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Firedog Across America


More is More


This ad for Firedog Across America ran in the local newspaper last month. In the campaign people are invited to submit an essay that describes how a local firehouse has been a service to the community.

Firedog is the digital technology services division of electronics retailer Circuit City.

Ten firehouses will receive donations of $20,000 each and an additional $100,000 grand prize will go to the winning firehouse. The person who submits the winning essay for each of the 10 finalist will receive a “$10,000 tech makeover from Firedog.”

Once the ten finalists are determined, they will be posted at firedog.com where people can vote for their favorite entry. Over the course of 16 days each vote is worth $1 to that firehouse, although the total amount for all the firehouses is capped at $250,000, no matter how many ballots are cast.

I like the $10,000 inducement to get people to nominate a local firehouse. That all but guarantees responses. But what caught my eye was the donation amount; $200,000 to be split between 10 firehouses. Even though another $100,000 grand prize will be made to the winning firehouse, the total amount just seems too low.

The Firedog website says that the total donation may be as high as $650,000, but that includes two $100,000 donations that have already been made to the FDNY Foundation and the National Law Enforcement and Firefighters Children’s Foundation.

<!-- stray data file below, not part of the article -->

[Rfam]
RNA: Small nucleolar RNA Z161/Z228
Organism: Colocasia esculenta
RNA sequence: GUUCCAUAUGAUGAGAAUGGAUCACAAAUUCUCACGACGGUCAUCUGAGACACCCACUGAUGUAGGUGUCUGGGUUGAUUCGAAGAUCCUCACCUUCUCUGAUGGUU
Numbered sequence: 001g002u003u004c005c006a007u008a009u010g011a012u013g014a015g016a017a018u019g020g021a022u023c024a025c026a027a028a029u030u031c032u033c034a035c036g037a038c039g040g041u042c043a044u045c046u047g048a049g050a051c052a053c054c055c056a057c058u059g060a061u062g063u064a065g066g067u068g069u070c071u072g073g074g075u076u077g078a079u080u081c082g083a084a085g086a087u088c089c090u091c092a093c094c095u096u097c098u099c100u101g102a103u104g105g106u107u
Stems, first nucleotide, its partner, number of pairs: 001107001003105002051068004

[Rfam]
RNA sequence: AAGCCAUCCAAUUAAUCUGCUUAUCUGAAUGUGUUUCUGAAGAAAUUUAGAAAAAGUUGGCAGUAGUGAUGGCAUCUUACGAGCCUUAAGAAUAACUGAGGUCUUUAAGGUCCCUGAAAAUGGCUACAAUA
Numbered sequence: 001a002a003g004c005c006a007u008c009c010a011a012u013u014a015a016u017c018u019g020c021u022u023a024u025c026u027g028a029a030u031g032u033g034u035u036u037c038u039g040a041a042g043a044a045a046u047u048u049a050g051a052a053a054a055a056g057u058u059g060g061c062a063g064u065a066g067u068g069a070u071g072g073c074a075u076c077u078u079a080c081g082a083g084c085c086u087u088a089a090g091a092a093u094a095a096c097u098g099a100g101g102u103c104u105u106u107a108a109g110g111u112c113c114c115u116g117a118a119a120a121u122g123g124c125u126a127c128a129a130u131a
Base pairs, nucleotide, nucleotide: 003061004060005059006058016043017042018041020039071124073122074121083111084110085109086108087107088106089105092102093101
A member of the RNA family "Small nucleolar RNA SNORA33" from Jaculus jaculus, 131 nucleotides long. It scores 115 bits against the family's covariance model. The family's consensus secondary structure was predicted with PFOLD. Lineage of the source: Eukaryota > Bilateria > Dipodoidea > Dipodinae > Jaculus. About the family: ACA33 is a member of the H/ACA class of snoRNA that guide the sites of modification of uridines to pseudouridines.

In general, the higher the donation greater the response. But in experiments conducted by Professor Mahmood M. Hajjat, PhD, at Sultan Qaboos University in Oman he found that this was only always true when the cause and sponsoring company were a ‘fit.’ When there was no fit, cause-related marketing did no better than ‘ordinary marketing.’

Now Professor Hajjat’s experiments measured only intent to purchase, so it’s an imperfect test in my view. The market itself would provide greater sureness. But it does provide some confirmation of what I’ve long suspect in my gut; more is more.

I think Firedog has a good fit with the firehouses of America. But in my view, Firedog Across America would perform better if the donation amount was greater.

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